Tuesday, August 14, 2012
Sunday, August 5, 2012
Saturday, July 28, 2012
I am working on a better red night mode for rooted Samsung phones. The usual way to do red mode for rooted Android devices is to use ChainFire3D. However, ChainFire3D does red mode simply by dropping the green and blue components, and as psonice once pointed out to me, that's not the best way. After all, then, green and blue stuff on the screen is invisible.
The right way to do it is to combine the color components, using an RGB to grayscale conversion, and then use the red component.
I just managed to do it on my rooted Android 2.3 Epic 4G Touch using Samsung's MDNIE profiles (see screenshot) and some simple shell scripts. But I don't know if this will work on other Samsung phones, though I assume all Galaxy S2 family phones will work with my method.
A good rule of thumb is that a version of this hack should work on all rooted Samsung phones that have the Dynamic/Standard/Movie color mode switcher under Settings | Display | Screen mode.
If you want to help me with this project and have a rooted Samsung phone, there are some things you can do:
- (Easy, and you can do it even if your phone isn't rooted.) Go to Settings | Display | Screen mode and see if you have Dynamic/Standard/Movie switch. Tell me (either by email or by commenting) which phone and OS version you have, whether it has the switch, and whether it has these three or some other modes there.
- (A little more advanced and needs root.) Email me your /system/etc/mdnie_tune_movie_mode and /system/etc/mdnie_tune_ui_standard_mode files , also telling me which phone and OS version you have.
You can email me at arpruss at gmail dot com, with subject line "red".
The resulting switcher will be free and open source.
Tuesday, July 10, 2012
Notice in the screenshot how the labels hard-printed on the map get combined with the yellow labels added by LunarMap, without any duplication of labels.
Tuesday, June 5, 2012
This is from my 8" F/4.5 scope, stopped down to about 3", with photo taken hand-held with my Canon G7 camera off the projection funnel.
Here is the last photo in a larger size. The sunspots were very nicely visible in the funnel (I counted about 15), and I could even see two without a telescope in the #14 welder's glass. The photo doesn't do justice to the sunspots, especially the nice bright area that was just barely visible at the bottom of the disc.
Sunday, May 20, 2012
And for reference, here's the sun in the afternoon, before the eclipse:
Sunday, May 13, 2012
Saturday, April 21, 2012
Friday, April 20, 2012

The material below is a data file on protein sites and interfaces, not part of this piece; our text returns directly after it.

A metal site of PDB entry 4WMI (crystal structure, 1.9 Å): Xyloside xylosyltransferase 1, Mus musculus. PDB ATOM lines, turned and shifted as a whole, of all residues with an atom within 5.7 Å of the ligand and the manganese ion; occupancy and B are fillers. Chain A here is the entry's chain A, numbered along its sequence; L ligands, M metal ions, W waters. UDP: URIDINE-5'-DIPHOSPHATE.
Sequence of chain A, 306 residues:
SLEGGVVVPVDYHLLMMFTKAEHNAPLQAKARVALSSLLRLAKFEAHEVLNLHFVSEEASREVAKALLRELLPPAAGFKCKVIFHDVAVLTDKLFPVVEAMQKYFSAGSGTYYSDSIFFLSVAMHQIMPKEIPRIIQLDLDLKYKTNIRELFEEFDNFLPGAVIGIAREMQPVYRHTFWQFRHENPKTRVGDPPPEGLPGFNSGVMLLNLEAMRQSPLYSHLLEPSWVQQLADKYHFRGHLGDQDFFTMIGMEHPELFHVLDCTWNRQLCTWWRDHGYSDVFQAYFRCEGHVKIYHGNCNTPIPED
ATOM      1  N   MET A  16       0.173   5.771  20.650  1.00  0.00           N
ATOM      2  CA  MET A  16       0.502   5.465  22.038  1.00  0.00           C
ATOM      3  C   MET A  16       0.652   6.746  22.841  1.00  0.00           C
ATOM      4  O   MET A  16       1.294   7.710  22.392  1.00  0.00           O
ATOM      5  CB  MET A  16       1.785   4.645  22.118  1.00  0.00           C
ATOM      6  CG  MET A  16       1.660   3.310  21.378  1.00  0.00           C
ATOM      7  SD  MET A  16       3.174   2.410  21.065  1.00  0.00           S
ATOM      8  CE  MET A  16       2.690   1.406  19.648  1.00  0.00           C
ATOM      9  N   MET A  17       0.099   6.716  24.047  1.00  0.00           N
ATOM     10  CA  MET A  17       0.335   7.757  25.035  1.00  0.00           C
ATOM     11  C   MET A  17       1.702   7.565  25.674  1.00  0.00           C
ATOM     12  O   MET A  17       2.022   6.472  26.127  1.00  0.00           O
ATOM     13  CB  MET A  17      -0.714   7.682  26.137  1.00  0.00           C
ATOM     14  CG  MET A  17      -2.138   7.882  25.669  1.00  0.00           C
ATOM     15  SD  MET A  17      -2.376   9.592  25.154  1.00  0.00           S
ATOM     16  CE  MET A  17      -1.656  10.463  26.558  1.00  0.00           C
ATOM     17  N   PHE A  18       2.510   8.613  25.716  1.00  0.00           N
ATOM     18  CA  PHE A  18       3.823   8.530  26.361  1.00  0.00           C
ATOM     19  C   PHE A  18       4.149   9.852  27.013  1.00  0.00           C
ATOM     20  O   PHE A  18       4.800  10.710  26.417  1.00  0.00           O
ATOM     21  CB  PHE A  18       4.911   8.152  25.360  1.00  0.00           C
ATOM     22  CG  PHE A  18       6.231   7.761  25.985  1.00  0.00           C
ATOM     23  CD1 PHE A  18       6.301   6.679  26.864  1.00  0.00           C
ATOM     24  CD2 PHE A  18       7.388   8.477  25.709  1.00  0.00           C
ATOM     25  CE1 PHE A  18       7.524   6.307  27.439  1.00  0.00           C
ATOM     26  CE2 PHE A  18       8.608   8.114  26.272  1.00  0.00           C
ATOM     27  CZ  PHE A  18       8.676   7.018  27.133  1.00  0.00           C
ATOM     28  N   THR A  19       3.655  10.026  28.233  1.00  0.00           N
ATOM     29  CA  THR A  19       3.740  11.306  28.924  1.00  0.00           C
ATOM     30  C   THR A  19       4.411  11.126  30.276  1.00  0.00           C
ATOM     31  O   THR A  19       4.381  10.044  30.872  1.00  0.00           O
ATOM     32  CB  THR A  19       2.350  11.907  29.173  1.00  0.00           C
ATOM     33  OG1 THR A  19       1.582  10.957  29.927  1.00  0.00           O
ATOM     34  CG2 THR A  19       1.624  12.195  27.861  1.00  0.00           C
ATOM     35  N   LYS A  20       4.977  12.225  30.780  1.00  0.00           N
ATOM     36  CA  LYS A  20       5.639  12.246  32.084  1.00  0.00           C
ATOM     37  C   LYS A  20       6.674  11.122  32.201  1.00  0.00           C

I noticed that they were very much in pairs. Apparently sunspots come in pairs with opposite magnetic polarity.
Tuesday, April 17, 2012
I played with it today to see how far away from the eyepiece I'd need to get to have a 4" image in my 8" F/4.5 (stopped down to two 3" apertures). Answer: ~26cm. When I projected the sun on a piece of cardstock, at that size, I was blown away by the richness of the structure of the sunspots today. And the sun was quite low, as it was shortly before sunset. Here's today's LMSAL photo. I saw the two larger groups but somehow missed the smaller group that's down from center.
It's time to build a sun funnel as soon as my projection material comes.
Thursday, April 5, 2012
I was just playing with looking at stars reflected in this platter through my 15x70 binoculars, with only one eye. There was some unidirectional glare from Venus, but stars looked pinpoint. I was only hand-holding the binoculars, so the test isn't great. And it would have been better if the central hole was blacked out. This isn't a very demanding test, higher magnification would be much better, but it's a promising start.
Sunday, April 1, 2012
Saturday, March 31, 2012
While ordering from Surplus Shed, I also ordered a 15mm focal-length Hastings triplet. If it does not make a good planetary eyepiece--I will certainly will try--I will have a nice 15X loupe, replacing my 15X plastic-lens loupe (which is usable, but only in the center of field).
Monday, March 26, 2012
But then the images went foggy. And I couldn't get them in focus. And smoke started coming out.
The lenses cleaned off fine with acetone. But I wonder how I can find a metal replacement spacer.
So, that's a warning for solar work: don't assume that just because the eyepiece tube is metal, the inside is metal, too.
Saturday, March 10, 2012
- Add satellite features (e.g., Plato B) [HD only]
- Adds astronaut-named features
- Improve memory handling
- Fix bug with selection of feature types
- Add a little more info about feature types
I will upload to the Amazon Appstore on Monday if all is well.
Saturday, February 25, 2012
I got the following lenses from Surplus Shed:
- 150mm diameter PMN, 2600mm focal length (stock L3855D, $25)
- 68.7mm diameter NMN, -800mm focal length (stock L4380, $4)
Tuesday, February 21, 2012
I hadn't done much astronomy lately. I did notice lately that Venus was getting very far in the sky from the sun, and it was gratifying to see this coordinated with the slightly more than half-illuminated face of it. I suppose it will now be getting closer to it, culminating in the transit this summer.
Monday, January 23, 2012
I still don't know how I'll direct sunlight into the scope. My first attempts will use a hard drive platter as a super-cheap mirror.
Sunday, January 22, 2012
There are a lot of unsatisfactory things about Open Star Map. For instance, the night mode doesn't change everything. For another, the catalogs are shallow.
Saturday, January 21, 2012
Just built it with Eclipse. To build, download the source via svn. Then:
1. Import trunk/app as an existing-source Android 2.3.3 project.
2. In the Project Properties, go to Java Build Path and Libraries.
2.1. Press "Add JARs..." and select libGoogleAnalytics.jar from trunk/app/libs/libGoogleAnalytics.jar
2.2. Press "Add External JARs..." and select the two jars from trunk/tools/libs